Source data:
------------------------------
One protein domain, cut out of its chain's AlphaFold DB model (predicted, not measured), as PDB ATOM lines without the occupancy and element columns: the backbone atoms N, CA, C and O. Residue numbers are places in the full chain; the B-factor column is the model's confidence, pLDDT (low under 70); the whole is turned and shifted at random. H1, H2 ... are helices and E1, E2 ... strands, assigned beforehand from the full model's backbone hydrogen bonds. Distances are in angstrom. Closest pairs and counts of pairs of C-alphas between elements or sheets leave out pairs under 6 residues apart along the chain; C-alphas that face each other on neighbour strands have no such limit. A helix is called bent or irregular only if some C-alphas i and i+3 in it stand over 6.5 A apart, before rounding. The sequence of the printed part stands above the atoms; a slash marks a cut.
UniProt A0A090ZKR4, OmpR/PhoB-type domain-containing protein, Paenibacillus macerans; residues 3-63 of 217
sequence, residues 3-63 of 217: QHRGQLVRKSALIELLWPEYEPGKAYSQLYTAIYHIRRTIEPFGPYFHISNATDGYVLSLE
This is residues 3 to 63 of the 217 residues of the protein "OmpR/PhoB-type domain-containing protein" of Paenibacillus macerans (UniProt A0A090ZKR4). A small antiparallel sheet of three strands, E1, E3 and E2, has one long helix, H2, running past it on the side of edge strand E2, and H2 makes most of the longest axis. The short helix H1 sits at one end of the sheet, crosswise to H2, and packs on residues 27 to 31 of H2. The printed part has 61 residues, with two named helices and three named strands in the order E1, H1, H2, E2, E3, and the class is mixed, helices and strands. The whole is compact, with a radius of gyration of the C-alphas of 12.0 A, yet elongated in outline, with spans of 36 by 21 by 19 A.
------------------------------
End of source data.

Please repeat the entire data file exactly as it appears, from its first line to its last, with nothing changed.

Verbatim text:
One protein domain, cut out of its chain's AlphaFold DB model (predicted, not measured), as PDB ATOM lines without the occupancy and element columns: the backbone atoms N, CA, C and O. Residue numbers are places in the full chain; the B-factor column is the model's confidence, pLDDT (low under 70); the whole is turned and shifted at random. H1, H2 ... are helices and E1, E2 ... strands, assigned beforehand from the full model's backbone hydrogen bonds. Distances are in angstrom. Closest pairs and counts of pairs of C-alphas between elements or sheets leave out pairs under 6 residues apart along the chain; C-alphas that face each other on neighbour strands have no such limit. A helix is called bent or irregular only if some C-alphas i and i+3 in it stand over 6.5 A apart, before rounding. The sequence of the printed part stands above the atoms; a slash marks a cut.
UniProt A0A090ZKR4, OmpR/PhoB-type domain-containing protein, Paenibacillus macerans; residues 3-63 of 217
sequence, residues 3-63 of 217: QHRGQLVRKSALIELLWPEYEPGKAYSQLYTAIYHIRRTIEPFGPYFHISNATDGYVLSLE
This is residues 3 to 63 of the 217 residues of the protein "OmpR/PhoB-type domain-containing protein" of Paenibacillus macerans (UniProt A0A090ZKR4). A small antiparallel sheet of three strands, E1, E3 and E2, has one long helix, H2, running past it on the side of edge strand E2, and H2 makes most of the longest axis. The short helix H1 sits at one end of the sheet, crosswise to H2, and packs on residues 27 to 31 of H2. The printed part has 61 residues, with two named helices and three named strands in the order E1, H1, H2, E2, E3, and the class is mixed, helices and strands. The whole is compact, with a radius of gyration of the C-alphas of 12.0 A, yet elongated in outline, with spans of 36 by 21 by 19 A.